Neuropathy may begin with local paralysis of the pharynx or palate, then later cranial neuropathy damaging facial, pharyngeal, or laryngeal nerves. This leads to a risk of aspiration. Respiratory muscles then become involved leading to respiratory failure. Peripheral nerve damage is often due to demyelination and occurs later in the clinical course. It can involve both motor and sensory nerves, and may closely resemble Guillain-Barré syndrome. If patients survive, complete recovery is possible.

Disseminated intravascular coagulation and renal involvement (tubule necrosis) have been commonly described.

Arthritis is uncommon but can be caused by strains not carrying the tox gene

The mortality rate is around 5-10%. It can be much higher (around 20%) in children under five years old and the elderly.


Diagnosis is usually made by culturing swabs from the oropharynx and (if applicable) cutaneous lesions. The microbiological laboratory should be notified if diphtheria is suspected as specific culture mediums are needed. The presence of the toxin can be proven with a modified Elek agar immunoprecipitation technique, but this testing is not available in all laboratories. Polymerase chain reaction (PCR) is used to identify the bacterial species and/or confirm the presence of the tox gene.

Treatment should be commenced when diphtheria is suspected based on the clinical features (such as the presence of a pseudomembrane). Do not wait until microbiological confirmation which may take days. Early recognition and treatment is essential to prevent complications.


As always, prevention is the best treatment: vaccination is very effective against diphtheria. The vaccine is a toxoid vaccine containing an inactivated toxin. There are few side effects of the vaccination, and it is usually given as part of a combination vaccine. It is important to know that vaccination does not decrease the carriage of C. diphtheriae.

Treatment should be given in specialised centres, and a significant proportion of children need to be admitted to the PICU.

The main therapy is a single dose equine-derived antitoxin that neutralizes circulating toxin and prevents its sequelae. If given promptly it can greatly reduce mortality. Some patients can be hypersensitive to equine-derived antitoxins. The antitoxin may have no effect if there is only cutaneous involvement.

Antibiotics are also needed. They decrease toxin production and prevent transmission. They also can eradicate the carriage of the bacterium. A course of erythromycin or penicillin is recommended and are usually started intravenously, and given for 14 days.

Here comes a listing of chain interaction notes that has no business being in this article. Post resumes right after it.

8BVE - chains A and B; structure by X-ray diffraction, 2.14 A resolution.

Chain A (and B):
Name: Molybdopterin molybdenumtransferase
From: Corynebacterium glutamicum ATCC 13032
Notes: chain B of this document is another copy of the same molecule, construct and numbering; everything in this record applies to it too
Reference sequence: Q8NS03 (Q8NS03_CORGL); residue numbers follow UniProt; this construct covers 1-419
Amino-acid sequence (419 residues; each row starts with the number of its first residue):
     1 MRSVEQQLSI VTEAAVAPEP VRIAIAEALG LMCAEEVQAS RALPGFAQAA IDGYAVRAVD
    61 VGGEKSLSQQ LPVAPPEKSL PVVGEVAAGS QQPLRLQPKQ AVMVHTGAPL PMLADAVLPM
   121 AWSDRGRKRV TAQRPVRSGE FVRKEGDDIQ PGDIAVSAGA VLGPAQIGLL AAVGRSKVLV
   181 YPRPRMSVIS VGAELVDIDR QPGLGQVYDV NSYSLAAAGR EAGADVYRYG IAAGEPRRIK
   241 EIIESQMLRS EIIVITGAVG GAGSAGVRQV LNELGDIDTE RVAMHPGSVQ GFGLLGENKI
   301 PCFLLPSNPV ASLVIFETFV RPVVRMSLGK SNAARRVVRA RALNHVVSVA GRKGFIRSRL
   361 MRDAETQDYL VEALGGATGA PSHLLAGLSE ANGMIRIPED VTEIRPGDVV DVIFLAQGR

Further treatment is generally supportive. Respiratory tract obstruction may require intubation and mechanical ventilation. Sometimes, a tracheotomy is performed to preserve the airway.

Patients should be isolated; the United States CDC recommends this until cultures come back negative, while other centres recommend shorter periods of isolation.

Antibiotics and booster vaccination can also be used as post-exposure prophylaxis.

Selected References

Byard RW. Diphtheria – ‘the strangling angel’ of children. J Forensic Leg Med 2013;20:65-8.

Hadfield TL et al. The pathology of diphtheria. J Inf Dis 2000;181:S116-20.

Hall E et al. (editors). Center for Disease Control and Prevention. Epidemiology and prevention of vaccine-preventable diseases. Edition 14. Washington, D.C.: Public Health Foundation, 2021.

Holmes RK. Biology and molecular epidemiology of diphtheria toxin and the tox gene. J Inf Dis 2000;181:S156-67.

Kliegman R (editor). Nelson textbook of pediatrics. Edition 21. Philadelphia, PA: Elsevier, 2020

Mammas IN and Spandidos DA. Paediatric virology in the Hippocratic corpus. Exp Ther Med 2016;12:541-9

The Guardian. Two children diagnosed with first cases of diphtheria of the throat in NSW this century.; accessed on 3 July 2022.

Truelove SA et al. Clinical and epidemiological aspects of diphtheria: a systematic review and pooled analysis. Clin Inf Dis 2020;71:89-97.

About the authors

  • Marijn is a resident in paediatrics at the Sophia Children's Hospital in Rotterdam, the Netherlands. He is interested in infectious diseases, neonatology, and acute medicine. In his free time he likes to play tennis, read books, and worship his two cats.